The Greatest Challenge in Contract Management
In a previous article, we reviewed the top three pitfalls in contract management, which were all related to how processes are run. However, all of those pitfalls can only be addressed when the right culture is in place.
“Only a baby with a wet diaper likes change,” joked J.C. Penny chairman Mike Ullman when addressing the 13th Fortune Global Forum. While funny, it doesn’t disprove the fact that among the many challenges that are present in the field of contract management, creating the right culture for change is the greatest one.
In this article, we will review five strategies to create the right culture in your enterprise to optimize your contract management processes.
1. Increase Involvement of Internal Teams
With limited budgets and “fast and furious” deadlines, contract management teams often feel that involving internal teams can delay the contract lifecycle. However, research from the International Association of Contract Management (IACCM) has shown that it does quite the opposite.
For example, early involvement from your commercial staff members could reduce the time to get to a signed contract by around 20% and result in an estimated 25% less claims or disputes, according to data from the IACCM. By including members of internal teams early in the contract lifecycle, you enterprise could gain insights on how to optimize proccesses and avoid potential bottlenecks.
2. Engage External Stakeholders
In contract management, the involvement of external stakeholders is just as important as the involvement of internal ones. A mismatch of what is promised to the client and what is delivered may be the cause for the dramatic increase in the number of contracts that require significant revisions during the execution phase.
The IACCM estimates that the need for significant revision of contracts during execution has increased by 40%. Additionally, the IACCM states that less 10% of surveyed organizations have consolidated their data on performance. Key insights, including the most frequent sources of claims or disputes, aren’t readily available to contract managers.
One way to overcome this lack of key data or to supplement available data is to engage external stakeholders. Engaging your external stakeholders is one of many ways to improve client management and minimize the amount of contract claims and disputes.
3. Prevent Risk Allocation Becoming Only Focus During Negotiations
Too much of a good thing always have bad consequences. While risk management is necessary to maintain a sustainable operation, letting it become the main focus of all of your negotiations will be detrimental to your client relationships.
Using an appropriate multi-domain team, including internal and external stakeholders, early in the contract lifecycle allows your team to identify contractual risk issues. By being aware of these issues before the negotiation stage, the contract management team has extra time to brainstorm creative ways to address risk allocation. Focus on adding value to your customer relationship and avoid behaviors that may be interpreted as over-defensive.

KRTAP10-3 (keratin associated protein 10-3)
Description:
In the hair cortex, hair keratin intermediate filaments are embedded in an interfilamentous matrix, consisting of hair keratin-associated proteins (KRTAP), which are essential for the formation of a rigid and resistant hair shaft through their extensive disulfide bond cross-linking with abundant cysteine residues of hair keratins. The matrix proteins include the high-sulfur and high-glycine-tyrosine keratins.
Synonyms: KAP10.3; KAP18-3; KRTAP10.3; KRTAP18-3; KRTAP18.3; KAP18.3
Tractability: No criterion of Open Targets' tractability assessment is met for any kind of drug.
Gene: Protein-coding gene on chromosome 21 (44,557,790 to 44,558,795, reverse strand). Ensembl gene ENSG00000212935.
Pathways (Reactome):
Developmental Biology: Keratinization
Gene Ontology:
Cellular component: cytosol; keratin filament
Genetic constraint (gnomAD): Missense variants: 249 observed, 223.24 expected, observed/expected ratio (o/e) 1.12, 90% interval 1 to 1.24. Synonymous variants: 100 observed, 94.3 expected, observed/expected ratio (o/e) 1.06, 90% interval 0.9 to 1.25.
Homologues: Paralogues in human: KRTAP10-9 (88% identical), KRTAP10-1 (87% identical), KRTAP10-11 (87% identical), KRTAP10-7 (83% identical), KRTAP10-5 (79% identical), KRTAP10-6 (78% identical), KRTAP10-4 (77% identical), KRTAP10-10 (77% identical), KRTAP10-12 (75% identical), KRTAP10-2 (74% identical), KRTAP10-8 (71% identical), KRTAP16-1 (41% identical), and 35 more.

4. Be Flexible in Contractual Relationships
More than 80% of trading relationships keep a traditional structure and set of terms, according to data from the IACCM. Failing to adopt updated best practices can unnecessarily expose your enterprise to contractual risk that could be prevented.
An example is the use of templates of best efforts clauses. While courts in the State of Delaware set a higher standard for “best” than for “reasonable” standards, courts in the State of New York deem “best efforts” and “reasonable efforts” as interchangeable terms (see Soroof Trading Dev. Co., Ltd. v. GE Fuel Cell Sys., LLC in 2012). For more information on “best efforts” and “commercially reasonable efforts” clauses, here is an overview of best effort clauses practices.
To keep abreast the latest developments in contract management, invest in training for your employees. For example, the IACCM provides a wide variety of training and certification options, including on-site and online courses in contract and commercial management.
5. Improve Handover of Contracts
If project managers could choose only one thing to improve in contract management, they would probably choose to improve handover processes. According to data from the IACCM, more than 60% of project managers complain about the issues caused by subpar handovers from the bid team to the post-award execution team.
Customize your contract lifecycle within your contract management system to include processes that do a post-mortem analysis of contract executions and provide opportunities for bid and execution teams to strategize. By giving teams an opportunity to meet, they can develop a shared understanding about processes and resolve issues.
By increasing involvement of internal teams, engaging external stakeholders, preventing risk allocation become the sole focus of negotiations, avoiding being flexible in contractual relationships, and improving handover of contracts, you’re setting the foundation for a company culture that is more open to make changes towards the improvement of contract management practices.
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